que la danza”, dijo el bailarín Juvenal Moctezuma, un estudiante de negocios internacionales y estudios latinoamericanos y de chicanos, y quien también es vicepresidente del grupo. “Representamos un trasfondo lleno de diversidad que nos da la capacidad de conectarnos con otros individuos. Esto ayuda que la gente vea que nuestra cultura no ha sido olvidada”. Los Danzantes baila en varios lugares, como eventos escolares, casas de retiro, y también shows de gala. “Nuestra energía es tan alta y nos alimentamos de la sensación positiva”, dijo Daisy Hernández una bailarina de Los Danzantes. “Nos permite poner más esfuerzo en la forma de nuestros pies. Me gusta danzar en Warnors Theater por su historia”. Hernández dijo que el grupo asistió al evento Pueblo Fest de Tulare, California donde realizaron bailes del estado de Hidalgo; también, participaron en un concurso y ganaron en primer lugar. Aceves, Moctezuma y otros bailarines se están preparándo para presentaciones en marzo y abril. El grupo planea dar una presentación en Preview Day y también en la celebración de César Chávez en el Peace Garden a fin de mes. “Teniendo una audiencia en vivo es algo que no se puede describir. Creo que esa es mi parte favorita de la danza”, dijo Moctezuma. “También tenemos que viajar a diferentes estados y conocer a otros compañeros bailarines. Es una sensación increíble y compartir el escenario con otros grupos
Foto Cortesia de Los Danzantes de Aztlán
de todo el mundo. Gente que comparte la misma pasión por la danza y la cultura de lo mismo como tú.” El grupo también está organizando el 11th annual El Festival de Los Danzantes el 7 a el 9 de abril en el campus. Instructores y bailarines de México y otras partes de California mostraran talleres para enseñar a los participantes — de 4 a 60 años de edad — diferentes bailes de México. “Este es un festival que organizamos durante las vacaciones de primavera cada año aquí en Fresno State,” dijo Moctezuma. “Tenemos varios talleres de danza de principiante a avanzados que reciben enseñanzas de prestigiosos maestros de México”. Moctezuma también dijo que está listo para ver a los niños ir al festival, y disfrutar en aprender los bailes. El festival está abierto a la comunidad, y los talleres impartirán danzas de estados como Zacatecas, Jalisco y Michoacán. “Realmente me gusta cómo la gente puede tomar los bailes que aprenden en
nuestro festival y enseñarles a otros grupos de bailarines”, dijo Moctezuma. Una gala de conciertos tomará lugar el sábado 8 de abril por la noche del festival en Satellite Student Union. El domingo 9 de abril, los participantes del taller mostrarán lo que han aprendido. “Es una buena técnica para promover que Fresno State tiene un grupo fuerte de folklórico”, dijo Estevan Parra. “Hay oportunidades de trabajo y podemos promover la educación superior a los estudiantes de secundaria que participan”. Parra es un estudiante de administración que ha bailado con Los Danzantes desde el 2009. Dijo que espera ver a todos reunirse para el festival y apreciar el valor cultural. Los Danzantes De Aztlán está en Facebook y Twitter @LosDanzantesDeAztlan. El público está invitado a ir a cualquier presentación local.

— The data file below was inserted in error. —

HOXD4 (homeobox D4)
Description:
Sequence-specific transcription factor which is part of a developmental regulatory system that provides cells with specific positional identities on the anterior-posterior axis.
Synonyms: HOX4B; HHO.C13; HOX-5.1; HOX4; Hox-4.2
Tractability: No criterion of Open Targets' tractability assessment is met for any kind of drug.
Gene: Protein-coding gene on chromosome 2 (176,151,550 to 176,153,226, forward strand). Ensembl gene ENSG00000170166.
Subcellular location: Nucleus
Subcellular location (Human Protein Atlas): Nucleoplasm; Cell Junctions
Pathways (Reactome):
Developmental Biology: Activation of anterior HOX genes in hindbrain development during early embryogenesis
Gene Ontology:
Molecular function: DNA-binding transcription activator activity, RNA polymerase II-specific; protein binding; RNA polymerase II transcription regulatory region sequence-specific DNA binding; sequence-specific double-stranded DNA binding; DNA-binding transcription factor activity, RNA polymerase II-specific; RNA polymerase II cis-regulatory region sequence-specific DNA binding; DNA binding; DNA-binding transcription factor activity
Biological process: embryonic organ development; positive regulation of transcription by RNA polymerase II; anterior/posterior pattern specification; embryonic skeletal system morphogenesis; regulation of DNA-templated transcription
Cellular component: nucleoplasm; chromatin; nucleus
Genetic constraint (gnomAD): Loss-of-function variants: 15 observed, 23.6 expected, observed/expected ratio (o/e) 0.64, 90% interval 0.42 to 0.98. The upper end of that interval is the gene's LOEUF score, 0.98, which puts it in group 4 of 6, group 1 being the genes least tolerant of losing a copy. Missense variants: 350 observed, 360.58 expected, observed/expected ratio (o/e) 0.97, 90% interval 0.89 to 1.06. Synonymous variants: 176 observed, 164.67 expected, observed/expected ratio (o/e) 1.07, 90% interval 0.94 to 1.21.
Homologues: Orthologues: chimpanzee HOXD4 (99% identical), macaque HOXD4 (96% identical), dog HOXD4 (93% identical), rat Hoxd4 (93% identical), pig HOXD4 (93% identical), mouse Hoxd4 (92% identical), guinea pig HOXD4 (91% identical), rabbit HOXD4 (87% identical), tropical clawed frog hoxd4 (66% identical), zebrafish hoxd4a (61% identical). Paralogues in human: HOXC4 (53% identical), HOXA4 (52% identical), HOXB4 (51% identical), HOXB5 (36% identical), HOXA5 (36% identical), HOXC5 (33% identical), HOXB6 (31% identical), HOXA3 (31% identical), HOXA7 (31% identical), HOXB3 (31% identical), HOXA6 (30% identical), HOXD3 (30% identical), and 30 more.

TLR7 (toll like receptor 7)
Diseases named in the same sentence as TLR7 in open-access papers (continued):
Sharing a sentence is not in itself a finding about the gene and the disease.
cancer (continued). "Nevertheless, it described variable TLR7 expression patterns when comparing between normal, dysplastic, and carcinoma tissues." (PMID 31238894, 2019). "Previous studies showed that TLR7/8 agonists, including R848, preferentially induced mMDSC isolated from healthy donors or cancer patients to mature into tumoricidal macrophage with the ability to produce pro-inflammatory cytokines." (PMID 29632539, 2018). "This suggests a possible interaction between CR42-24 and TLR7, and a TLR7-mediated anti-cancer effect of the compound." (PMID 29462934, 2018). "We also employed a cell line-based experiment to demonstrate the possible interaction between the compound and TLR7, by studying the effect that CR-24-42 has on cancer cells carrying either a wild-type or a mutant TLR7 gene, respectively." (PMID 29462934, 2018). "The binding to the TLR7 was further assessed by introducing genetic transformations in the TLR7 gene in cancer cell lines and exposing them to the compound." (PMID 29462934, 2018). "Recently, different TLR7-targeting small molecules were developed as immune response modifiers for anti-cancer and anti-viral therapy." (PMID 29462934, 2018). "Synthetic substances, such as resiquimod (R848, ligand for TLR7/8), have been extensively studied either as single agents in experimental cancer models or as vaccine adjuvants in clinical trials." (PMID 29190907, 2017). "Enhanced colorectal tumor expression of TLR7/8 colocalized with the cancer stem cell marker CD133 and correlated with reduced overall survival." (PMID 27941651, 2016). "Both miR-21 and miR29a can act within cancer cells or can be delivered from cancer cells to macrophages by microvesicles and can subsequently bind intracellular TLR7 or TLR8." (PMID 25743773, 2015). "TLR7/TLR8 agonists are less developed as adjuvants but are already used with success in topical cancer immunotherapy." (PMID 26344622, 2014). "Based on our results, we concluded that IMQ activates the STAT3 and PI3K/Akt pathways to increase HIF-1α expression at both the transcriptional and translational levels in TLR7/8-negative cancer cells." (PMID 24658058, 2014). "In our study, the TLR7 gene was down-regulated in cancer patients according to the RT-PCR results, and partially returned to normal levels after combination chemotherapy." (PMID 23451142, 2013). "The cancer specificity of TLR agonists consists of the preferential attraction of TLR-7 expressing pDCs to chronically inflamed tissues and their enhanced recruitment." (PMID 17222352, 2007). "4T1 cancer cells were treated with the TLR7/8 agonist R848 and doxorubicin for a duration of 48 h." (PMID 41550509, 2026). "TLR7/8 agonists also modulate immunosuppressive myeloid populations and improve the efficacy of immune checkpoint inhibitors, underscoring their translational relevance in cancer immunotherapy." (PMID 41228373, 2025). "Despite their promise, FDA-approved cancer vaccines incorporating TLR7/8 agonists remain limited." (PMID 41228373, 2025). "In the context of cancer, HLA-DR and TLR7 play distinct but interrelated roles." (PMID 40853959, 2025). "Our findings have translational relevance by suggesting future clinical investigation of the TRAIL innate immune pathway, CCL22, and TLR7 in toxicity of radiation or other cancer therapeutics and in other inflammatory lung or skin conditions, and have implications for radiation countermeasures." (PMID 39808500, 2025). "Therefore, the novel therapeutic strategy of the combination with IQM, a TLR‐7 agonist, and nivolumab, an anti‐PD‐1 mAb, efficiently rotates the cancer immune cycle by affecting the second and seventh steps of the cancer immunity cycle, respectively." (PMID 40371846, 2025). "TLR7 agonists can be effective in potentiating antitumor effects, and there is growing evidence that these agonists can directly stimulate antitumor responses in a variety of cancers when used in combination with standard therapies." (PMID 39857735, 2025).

Pedagogas hablan sobre los retos de la diversificación del currículum Escrito por Francisco J. De León @frankiejda
April 14, 2017 @ 3 p.m.
Cuatro mujeres se reunieron en Fresno State para hablar de los retos que enfrentan en su intento en lograr que el campo académico sea más diverso. El discurso del panel, titulado “Our place on the shelf: A Cross-Disciplinary Discussion on Chicanx/Latinx Youth Literature”, les proveyó a las panelistas la oportunidad de dar su conocimiento de los retos que impiden la diversificación en el campo académico. Este discurso tomó lugar el 14 de marzo con el apoyo de la organizadora del evento Jennifer Crow del Arne Nixon Center for the Study of Children’s Literature. Las panelistas incluyeron a Guadalupe García McCall, una artista en residencia; Laura Alamillo, quien trabaja en alfabetización, temprana, bilingüe y educación especial; Cristina Herrera, del departamento de estudios latinoamericanos y de chicanos; y Larissa Mercado-López, del programa de Estudios de la mujer. Mercado-López dijo, durante el discurso, que a veces se le reta cuando sus estudiantes preguntan que cuándo van a aprender la “verdadera literatura americana”. Mercado-López dijo que novelas como “What night brings” de la autora Carla Trujillo “profundiza la experiencia educativa de [sus estudiantes] sobre ‘queerness and queer identity’ mientras se cruza con otras identidades de género, raza y etnia. Tener estas voces [las novelas] en el aula ha sido enriquecedor”. García McCall, quien, por 28 años, ha enseñado en Texas, dijo que siempre le ha costado incorporar en su currículum